Rat snakes and corn snakes have the same temperature and environment requirements, they are actually part of the same family. (corn snakes are also known as red rat snakes.) Keeping the vivarium at the correct temperature is easily done with a thermostat controlling the heaters. Other types of snakes need their environment to have controlled humidity. This is sometimes done by using a special computer based controller to control both heat and humidity, although a cheaper alternative is to monitor the humidity with a simple device, similar to a thermometer, that sticks onto the vivarium and then you just spray with water as needed. Your local reptile shop will be able to advise you on the best equipment for your snake's requirements.
Western Hognose Snakes.
Hello, my name is Aurora. I am a Western Hognose Snake. (Heterodon nasicus nasicus) In the wild, Hognose Snakes (so called because of my pig like nose!) use their noses to dig up toads. Toads make up about 50% of a wild Hognose's diet, the rest consisting of lizards, mice and small eggs. In captivity, Western Hognose Snakes can be fed solely on mice, but if you are buying a Hognose check that it is taking mice with no trouble before you buy. Hognose Snakes have venom which is secreted through rear fangs. It is thought that the venom helps to stun toads for feeding, and also believed that our large rear fangs are mainly used to deflate toads to make swallowing easier. Unlike Corn Snakes or Rat Snakes we do not constrict our food, though we may coil around it. Even though we have this venom, we are not dangerous. Firstly, the venom is not very strong, secondly our fangs are so far back that you would need to stick your finger in our mouths to get bitten, and thirdly, we really do not like to bite! Hognose Snakes have an unusual defence mechanism, if threatened, we may puff up, hiss, or even strike out (but stop short of biting) if the threat does not go away, we may convulse wildly, then flip over onto our backs and play dead. (often with an open mouth and lolling tongue.) We do a very convincing 'dead snake', the only give away being that if you put us onto our front, we will flip over onto our back again. Western Hognose Snakes become tame very quickly though, so it is unlikely that many owners will get to see such a spectacular display. Hognose Snakes live for about 15-18 years and grow to around 24 inches in captivity. Consequently we do not need a very large vivarium, mine is 2'x2'x2' although 2'x1'x1' should be adequate for the snakes entire life. We need to be kept alone as other than at breeding times, we will not tolerate another snake in our territory.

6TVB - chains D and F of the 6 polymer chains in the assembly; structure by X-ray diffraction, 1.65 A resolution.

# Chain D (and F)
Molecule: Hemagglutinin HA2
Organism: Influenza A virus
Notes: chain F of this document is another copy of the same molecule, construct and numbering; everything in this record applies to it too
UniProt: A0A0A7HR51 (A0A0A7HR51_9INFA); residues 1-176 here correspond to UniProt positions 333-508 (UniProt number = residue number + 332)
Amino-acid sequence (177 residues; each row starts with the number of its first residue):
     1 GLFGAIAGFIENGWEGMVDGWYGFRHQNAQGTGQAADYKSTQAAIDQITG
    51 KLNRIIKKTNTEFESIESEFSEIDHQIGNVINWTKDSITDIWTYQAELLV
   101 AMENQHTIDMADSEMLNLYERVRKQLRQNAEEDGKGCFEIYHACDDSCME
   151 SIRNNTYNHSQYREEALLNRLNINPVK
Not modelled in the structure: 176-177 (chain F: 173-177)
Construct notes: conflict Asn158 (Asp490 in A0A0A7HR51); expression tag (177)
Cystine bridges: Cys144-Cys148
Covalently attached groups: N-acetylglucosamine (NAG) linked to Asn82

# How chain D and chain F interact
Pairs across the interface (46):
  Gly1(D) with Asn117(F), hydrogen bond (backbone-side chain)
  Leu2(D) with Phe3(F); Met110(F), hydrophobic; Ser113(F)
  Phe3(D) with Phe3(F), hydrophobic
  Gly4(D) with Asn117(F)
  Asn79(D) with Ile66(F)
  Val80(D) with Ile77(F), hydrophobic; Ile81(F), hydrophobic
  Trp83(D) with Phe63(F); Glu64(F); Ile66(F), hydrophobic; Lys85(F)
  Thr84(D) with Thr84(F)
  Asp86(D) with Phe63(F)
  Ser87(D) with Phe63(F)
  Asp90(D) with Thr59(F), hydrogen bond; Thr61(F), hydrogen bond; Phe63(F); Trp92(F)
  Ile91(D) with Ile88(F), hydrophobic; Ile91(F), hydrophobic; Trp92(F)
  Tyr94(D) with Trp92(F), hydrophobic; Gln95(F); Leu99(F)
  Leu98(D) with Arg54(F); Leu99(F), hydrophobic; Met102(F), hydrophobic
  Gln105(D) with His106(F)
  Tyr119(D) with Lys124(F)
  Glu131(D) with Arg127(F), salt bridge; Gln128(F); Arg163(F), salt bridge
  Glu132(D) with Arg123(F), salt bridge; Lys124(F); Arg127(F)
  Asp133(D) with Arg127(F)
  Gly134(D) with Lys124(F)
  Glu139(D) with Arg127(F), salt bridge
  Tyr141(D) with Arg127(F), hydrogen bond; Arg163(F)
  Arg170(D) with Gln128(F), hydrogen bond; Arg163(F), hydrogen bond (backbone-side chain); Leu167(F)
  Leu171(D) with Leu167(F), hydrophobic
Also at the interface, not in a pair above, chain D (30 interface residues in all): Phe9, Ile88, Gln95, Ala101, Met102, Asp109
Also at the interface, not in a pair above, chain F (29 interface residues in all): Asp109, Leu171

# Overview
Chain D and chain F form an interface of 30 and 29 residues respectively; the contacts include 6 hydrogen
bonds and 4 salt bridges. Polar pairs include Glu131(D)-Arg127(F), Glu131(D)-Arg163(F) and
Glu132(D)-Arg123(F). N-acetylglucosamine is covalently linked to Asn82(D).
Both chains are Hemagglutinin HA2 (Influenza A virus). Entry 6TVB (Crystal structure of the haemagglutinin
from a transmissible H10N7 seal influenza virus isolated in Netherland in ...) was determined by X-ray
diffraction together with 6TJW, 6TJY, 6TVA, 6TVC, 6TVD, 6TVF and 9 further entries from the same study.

If you are interested in keeping and maybe breeding snakes, below is some recommended reading:
“Corn and red rat snakes” published by t.f.h publications.
“Your first snake” by Elizabeth Walker.
“Rat Snakes” published by t.f.h publications.